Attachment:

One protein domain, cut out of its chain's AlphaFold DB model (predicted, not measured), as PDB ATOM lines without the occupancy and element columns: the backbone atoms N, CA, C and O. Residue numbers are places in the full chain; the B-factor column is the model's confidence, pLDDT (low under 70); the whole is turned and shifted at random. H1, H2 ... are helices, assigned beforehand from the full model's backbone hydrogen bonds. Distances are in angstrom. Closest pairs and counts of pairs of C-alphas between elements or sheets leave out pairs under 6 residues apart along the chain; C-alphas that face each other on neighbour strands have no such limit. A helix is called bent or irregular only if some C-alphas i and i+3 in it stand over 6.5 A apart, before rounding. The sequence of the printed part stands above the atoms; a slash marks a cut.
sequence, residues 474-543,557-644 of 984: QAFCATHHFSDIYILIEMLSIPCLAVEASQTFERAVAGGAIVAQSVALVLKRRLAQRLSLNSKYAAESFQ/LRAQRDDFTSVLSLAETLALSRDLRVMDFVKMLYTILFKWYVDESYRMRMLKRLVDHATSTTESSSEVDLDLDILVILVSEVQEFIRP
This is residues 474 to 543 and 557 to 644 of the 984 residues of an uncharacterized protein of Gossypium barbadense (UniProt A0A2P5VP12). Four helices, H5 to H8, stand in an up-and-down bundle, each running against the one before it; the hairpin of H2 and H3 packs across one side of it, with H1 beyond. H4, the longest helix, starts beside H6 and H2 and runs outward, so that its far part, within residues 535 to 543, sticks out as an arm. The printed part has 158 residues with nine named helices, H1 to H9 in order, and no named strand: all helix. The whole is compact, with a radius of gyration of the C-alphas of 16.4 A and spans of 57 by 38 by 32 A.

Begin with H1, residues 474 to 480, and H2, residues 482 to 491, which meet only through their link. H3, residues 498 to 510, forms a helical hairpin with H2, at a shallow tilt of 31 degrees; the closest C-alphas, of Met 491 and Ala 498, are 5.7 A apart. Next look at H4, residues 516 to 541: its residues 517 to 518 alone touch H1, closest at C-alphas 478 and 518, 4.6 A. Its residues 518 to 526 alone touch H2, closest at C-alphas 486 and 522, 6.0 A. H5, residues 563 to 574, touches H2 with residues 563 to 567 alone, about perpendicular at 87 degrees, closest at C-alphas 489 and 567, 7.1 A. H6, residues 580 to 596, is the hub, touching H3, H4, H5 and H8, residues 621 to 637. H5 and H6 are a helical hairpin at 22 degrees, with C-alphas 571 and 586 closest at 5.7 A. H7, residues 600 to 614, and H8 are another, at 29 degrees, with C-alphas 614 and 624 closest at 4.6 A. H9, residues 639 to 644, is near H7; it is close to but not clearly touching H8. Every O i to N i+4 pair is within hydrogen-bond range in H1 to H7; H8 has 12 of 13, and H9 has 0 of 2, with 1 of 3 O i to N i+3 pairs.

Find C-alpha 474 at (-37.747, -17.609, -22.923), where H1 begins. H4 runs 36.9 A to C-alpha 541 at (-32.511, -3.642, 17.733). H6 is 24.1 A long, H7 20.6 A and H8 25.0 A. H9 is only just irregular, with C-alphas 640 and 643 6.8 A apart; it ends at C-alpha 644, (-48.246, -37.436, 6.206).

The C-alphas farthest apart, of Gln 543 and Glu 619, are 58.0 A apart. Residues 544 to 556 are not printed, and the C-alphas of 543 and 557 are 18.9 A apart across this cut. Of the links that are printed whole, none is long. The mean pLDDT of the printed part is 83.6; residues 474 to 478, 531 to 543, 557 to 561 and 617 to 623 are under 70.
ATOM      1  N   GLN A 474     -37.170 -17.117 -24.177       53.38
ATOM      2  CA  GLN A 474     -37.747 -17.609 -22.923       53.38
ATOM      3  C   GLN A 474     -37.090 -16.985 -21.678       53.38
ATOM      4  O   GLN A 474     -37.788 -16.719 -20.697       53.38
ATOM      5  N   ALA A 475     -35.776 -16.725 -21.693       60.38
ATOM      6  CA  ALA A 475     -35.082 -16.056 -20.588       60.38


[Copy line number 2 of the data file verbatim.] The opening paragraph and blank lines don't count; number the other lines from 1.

This is residues 474 to 543 and 557 to 644 of the 984 residues of an uncharacterized protein of Gossypium barbadense (UniProt A0A2P5VP12). Four helices, H5 to H8, stand in an up-and-down bundle, each running against the one before it; the hairpin of H2 and H3 packs across one side of it, with H1 beyond. H4, the longest helix, starts beside H6 and H2 and runs outward, so that its far part, within residues 535 to 543, sticks out as an arm. The printed part has 158 residues with nine named helices, H1 to H9 in order, and no named strand: all helix. The whole is compact, with a radius of gyration of the C-alphas of 16.4 A and spans of 57 by 38 by 32 A.